This is the story of my third release, No Good Deed.
First, here’s some background;
It started when I wrote Living the Dream…the adventures of a hapless, would-be kidnapper named Kurt.
In that book, Kurt goes through a series of hard-learned life lessons, for which he paid dearly, and in the end he rides off into a rainstorm in a stolen garbage truck.
In my mind, that was it…end of story.
Not so much…After Living the Dream – I released Water Hazard, and then I was working on the next project, Pump It Up. It was while I was writing Pump that something interesting happened. I began to receive emails from readers—all asking the same question…
“What happened to Kurt?”
It seems that even though Kurt was “the bad guy” of Living the Dream, I had inadvertently created a “loveable loser” and he had endeared himself to most of the people who read the book. Now they wanted some closure and the word sequel was being bandied about.
Now I was faced with a dilemma.
You see…I had never intended to write a sequel. I don’t even like sequels. Plus – I was in the middle of writing Pump It Up and I didn’t want to screw up my schedule (Pump was originally intended for release in the summer of 2011).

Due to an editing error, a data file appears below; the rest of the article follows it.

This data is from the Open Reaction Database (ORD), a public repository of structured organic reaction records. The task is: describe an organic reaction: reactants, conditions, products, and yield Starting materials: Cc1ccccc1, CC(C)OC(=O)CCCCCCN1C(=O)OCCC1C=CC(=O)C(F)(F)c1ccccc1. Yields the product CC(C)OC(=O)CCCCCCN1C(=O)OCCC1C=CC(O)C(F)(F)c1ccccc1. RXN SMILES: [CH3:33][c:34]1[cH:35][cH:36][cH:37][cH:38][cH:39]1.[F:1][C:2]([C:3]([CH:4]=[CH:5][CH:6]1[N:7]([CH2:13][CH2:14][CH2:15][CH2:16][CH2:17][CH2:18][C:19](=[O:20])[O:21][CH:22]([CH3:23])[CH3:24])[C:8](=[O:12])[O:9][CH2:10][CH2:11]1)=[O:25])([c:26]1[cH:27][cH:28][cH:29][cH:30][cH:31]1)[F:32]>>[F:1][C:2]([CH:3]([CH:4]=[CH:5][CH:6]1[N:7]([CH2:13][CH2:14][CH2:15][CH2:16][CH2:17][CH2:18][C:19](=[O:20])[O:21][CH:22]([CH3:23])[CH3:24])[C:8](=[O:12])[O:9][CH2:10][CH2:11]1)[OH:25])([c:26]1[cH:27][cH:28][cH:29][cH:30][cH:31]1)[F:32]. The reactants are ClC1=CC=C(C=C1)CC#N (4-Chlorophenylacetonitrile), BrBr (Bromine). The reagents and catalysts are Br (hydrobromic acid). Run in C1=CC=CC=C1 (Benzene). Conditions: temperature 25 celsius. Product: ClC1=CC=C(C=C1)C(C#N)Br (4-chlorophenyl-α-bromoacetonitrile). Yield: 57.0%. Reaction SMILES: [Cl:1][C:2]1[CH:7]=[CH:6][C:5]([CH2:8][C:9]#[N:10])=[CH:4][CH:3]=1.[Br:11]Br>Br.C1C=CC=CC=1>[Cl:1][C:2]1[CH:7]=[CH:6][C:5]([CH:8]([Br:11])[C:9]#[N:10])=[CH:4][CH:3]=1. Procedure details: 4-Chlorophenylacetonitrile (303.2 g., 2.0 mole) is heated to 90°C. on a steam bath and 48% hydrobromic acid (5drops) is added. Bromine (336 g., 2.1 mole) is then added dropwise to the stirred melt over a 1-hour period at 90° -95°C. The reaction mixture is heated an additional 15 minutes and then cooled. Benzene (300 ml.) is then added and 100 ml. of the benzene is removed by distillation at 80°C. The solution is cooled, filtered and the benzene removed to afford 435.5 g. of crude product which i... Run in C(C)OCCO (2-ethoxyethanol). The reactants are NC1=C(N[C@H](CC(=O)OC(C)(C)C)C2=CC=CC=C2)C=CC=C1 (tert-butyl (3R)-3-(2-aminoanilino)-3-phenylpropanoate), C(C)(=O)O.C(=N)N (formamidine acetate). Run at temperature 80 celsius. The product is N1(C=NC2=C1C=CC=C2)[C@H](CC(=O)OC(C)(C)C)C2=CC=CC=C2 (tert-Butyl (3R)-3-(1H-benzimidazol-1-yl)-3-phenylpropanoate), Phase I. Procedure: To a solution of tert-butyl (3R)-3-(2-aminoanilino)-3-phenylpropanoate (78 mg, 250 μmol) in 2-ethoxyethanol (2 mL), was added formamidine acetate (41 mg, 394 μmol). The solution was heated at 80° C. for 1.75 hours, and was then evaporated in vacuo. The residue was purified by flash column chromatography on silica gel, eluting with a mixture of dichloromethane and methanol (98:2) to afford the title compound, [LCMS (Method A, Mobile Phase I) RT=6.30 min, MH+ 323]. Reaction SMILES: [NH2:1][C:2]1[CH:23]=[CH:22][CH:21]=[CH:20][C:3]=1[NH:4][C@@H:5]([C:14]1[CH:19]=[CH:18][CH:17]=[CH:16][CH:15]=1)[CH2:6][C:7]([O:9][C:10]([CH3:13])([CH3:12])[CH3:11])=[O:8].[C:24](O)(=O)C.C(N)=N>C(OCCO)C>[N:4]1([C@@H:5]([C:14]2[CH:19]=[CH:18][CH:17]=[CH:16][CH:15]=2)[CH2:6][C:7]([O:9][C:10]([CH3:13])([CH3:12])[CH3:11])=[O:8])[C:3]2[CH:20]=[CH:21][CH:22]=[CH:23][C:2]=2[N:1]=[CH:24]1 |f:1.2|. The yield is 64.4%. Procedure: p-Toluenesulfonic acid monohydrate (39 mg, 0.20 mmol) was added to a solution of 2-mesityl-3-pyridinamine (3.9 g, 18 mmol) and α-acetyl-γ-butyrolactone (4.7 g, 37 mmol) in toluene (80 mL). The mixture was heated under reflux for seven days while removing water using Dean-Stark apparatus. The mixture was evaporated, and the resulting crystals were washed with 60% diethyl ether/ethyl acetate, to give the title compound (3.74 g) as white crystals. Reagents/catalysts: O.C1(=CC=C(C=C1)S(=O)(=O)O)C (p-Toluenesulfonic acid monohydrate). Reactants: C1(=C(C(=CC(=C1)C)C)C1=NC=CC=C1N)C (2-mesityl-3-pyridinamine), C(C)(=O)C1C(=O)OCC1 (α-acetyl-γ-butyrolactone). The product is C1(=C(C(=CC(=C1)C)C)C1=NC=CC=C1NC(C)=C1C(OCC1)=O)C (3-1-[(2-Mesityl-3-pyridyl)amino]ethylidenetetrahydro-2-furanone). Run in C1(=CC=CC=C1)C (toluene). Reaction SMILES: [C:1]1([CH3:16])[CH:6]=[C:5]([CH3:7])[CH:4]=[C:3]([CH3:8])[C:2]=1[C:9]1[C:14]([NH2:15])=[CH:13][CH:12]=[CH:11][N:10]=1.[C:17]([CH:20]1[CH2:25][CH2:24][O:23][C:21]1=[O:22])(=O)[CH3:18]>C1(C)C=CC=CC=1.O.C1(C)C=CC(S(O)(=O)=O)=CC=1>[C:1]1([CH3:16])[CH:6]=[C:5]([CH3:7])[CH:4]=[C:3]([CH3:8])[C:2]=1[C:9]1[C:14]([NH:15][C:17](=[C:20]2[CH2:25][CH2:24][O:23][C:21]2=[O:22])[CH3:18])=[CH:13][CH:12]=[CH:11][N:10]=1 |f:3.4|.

None of these things mattered. The emails continued to come in and I decided to “give the people what they want.”
Here’s a cool little backstory…since I had never contemplated a sequel to Living the Dream, I had no story idea to use. Until one rainy, Sunday afternoon—I was lying on the couch watching an old movie and I dozed off. It was one of those half-sleep things which only lasted about ten minutes or so…but in that little ten minute nap I had a dream about the story-line for No Good Deed.
This is especially fascinating considering that Living the Dream was literally the by-product of a dream. I took this as a message.
Approximately 8 months later No Good Deed was released – which brings me to the point of the story (finally).
I was very pleased with No Good Deed. I think it’s a good story, but I also think the book got the shaft, because not long after it was released I released Pump It Up and then soon after that Backseat to Justice was released. So while those two books were thrust into the spotlight, No Good Deed was sort of forgotten.
At a recent book signing, a woman picked up a copy of No Good Deed after the cover caught her eye. She read the synopsis and bought a copy – without ever having read Living the Dream (it isn’t really necessary, the story stands on its own quite well).
I thought about it later and realized that even though No Good Deed is a good story, it doesn’t get the recognition it deserves. I blame it on two factors;
First, it was followed by two other books in quick succession, and
Second, it was a sequel…and many people are afraid to read sequels because, historically, sequels usually pale in comparison to their predecessors.
This is a cruel injustice and I would really like to see it rectified.
So I’m writing this post in hopes that you, the readers, will take a look at the book that has been pushed aside like the proverbial “red-headed step-child”.
So do a good deed, help feed a starving author and buy a book for the reader on your Christmas list. Remember – No good deed goes unpunished!
As always – thank you for reading.